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Satellite data ‘vital’ to tackling climate change, COP26 report says
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Data & AI

Satellite data ‘vital’ to tackling climate change, COP26 report says 

The UK must maximise the potential of satellite data to help the world meet climate change goals, according to a new report ahead of COP26.

Co-authored by a University of Glasgow professor, the COP26 Universities Network paper identifies Earth observation (EO) satellites as a critical tool to monitor the causes and effects of climate change.

It sets out the opportunities and areas for improvement with EO ahead of the climate change conference which will be hosted in Glasgow in November, alongside opportunities to harness the satellite data to improve climate security and achieve the United Nations (UN) Sustainability Development Goals.

EO refers to global observations of the Earth’s surface and atmosphere by satellites. The data they generate is used to monitor and assess the pace of climate change and its impacts across the whole planet.

The satellites also capture information that helps ensure nations are meeting goals to lower greenhouse gas emissions and reduce global warming, as brokered in The Paris Agreement in 2015.

Additionally, the technology is used to inform emergency services of environmental disasters, ranging from floods to landslides, volcanic eruptions, and wildfires.
 
In contributing to ‘The role of space-based Earth observations in achieving climate security’, professor Marian Scott from the University of Glasgow’s School of Mathematics and Statistics drew on her experience studying global water quality through Earth observation.
 
She said: “Earth observation, when combined with in-situ and sensor data, is extremely powerful, allowing us observe environmental changes over space and time in unprecedented detail even in remote parts of the globe. Archives of historical satellite data are powerful resources when combined with advanced analytics to help us understand what is changing in our natural environment, and how quickly. 
 
“The NERC funded Globolakes project, for example, set out to understand changes in water quality in a thousand lakes around the world. Historical satellite images of the lakes helped us to build a time-lapse series of images of the lakes taken at monthly intervals without sending teams of scientists to often hard-to-reach locations. Identifying lakes which behave similarly over time will help us identify the rates and drivers of change, including climate and global warming.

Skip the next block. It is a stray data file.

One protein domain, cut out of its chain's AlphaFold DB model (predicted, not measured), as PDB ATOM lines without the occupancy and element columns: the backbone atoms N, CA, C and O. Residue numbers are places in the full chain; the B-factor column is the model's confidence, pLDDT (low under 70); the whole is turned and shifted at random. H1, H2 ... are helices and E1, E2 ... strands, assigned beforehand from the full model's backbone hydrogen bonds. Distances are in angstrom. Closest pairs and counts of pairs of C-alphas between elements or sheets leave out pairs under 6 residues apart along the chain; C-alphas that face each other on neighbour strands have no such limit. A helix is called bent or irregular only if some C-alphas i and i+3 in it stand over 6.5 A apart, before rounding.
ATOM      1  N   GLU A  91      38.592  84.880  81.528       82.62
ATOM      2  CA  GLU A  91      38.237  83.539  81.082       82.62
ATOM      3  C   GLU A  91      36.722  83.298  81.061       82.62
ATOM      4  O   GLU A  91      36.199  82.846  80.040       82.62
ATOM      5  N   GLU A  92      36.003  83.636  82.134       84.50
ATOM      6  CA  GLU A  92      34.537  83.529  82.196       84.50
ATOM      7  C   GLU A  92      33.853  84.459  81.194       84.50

She added: “Another project, part of the UKRI-NERC  Digital Environment initiative, is using satellite data from European and Japanese space agency satellites to better understand soil moisture and water resources. Those data can help farmers make more informed decisions on when to withdraw water from rivers to irrigate their crops.
 
“In both these projects, we have developed data fusion methodology to combine the different data streams and improve our intelligence about spatial and temporal variability in the environment.  Both projects also indicate the importance of access to satellite data and that such data are truly international.  Another very important aspect of these projects is their collaborative and multi-disciplinary nature – working together with local communities and other scientists brings huge benefits to the science and the impacts achieved.”
  
The report identifies three key focus areas to ensure EO is fit for purpose and optimised:

  • Capacity building is essential. As an environmental science leader, the UK can, and should, contribute to capacity building in EO technology, methodologies and skills in support of nations not yet positioned to exploit EO effectively within the Paris Agreement process. This should include expanded provision of education and training in EO science and climate nationally and internationally via, for example, Official Development Assistance (ODA) programmes.
  • International cooperation and coordination are needed between the space agencies, national funding bodies, Non-Governmental Organisations (NGOs) and entities such as the Group on Earth Observation and United Nations Framework Convention on Climate Change (UNFCCC) to achieve full and appropriate use of EO data and ensure the resources are free to use and tailored to stakeholder needs. 
  • Trans-national funding. A mechanism to fund such cooperation at an international level does not exist, but this will be critical in maximising the full potential of EO data and technology.

Lead author of the briefing Jonathan Bamber, professor of physical geography at the University of Bristol’s School of Geographical Sciences and its Cabot Institute for the Environment, said: “Earth observation satellites are our eyes on the planet. Without them we would be virtually blind to the magnitude and timing of climate change and to human interference with the fragile ecosystems that we all depend on.”

The COP26 Universities Network is a group of over 55 UK-based universities and research centres established in 2020 working together to ‘raise ambition for tangible outcomes’ from the UN COP26 Climate Change Conference.

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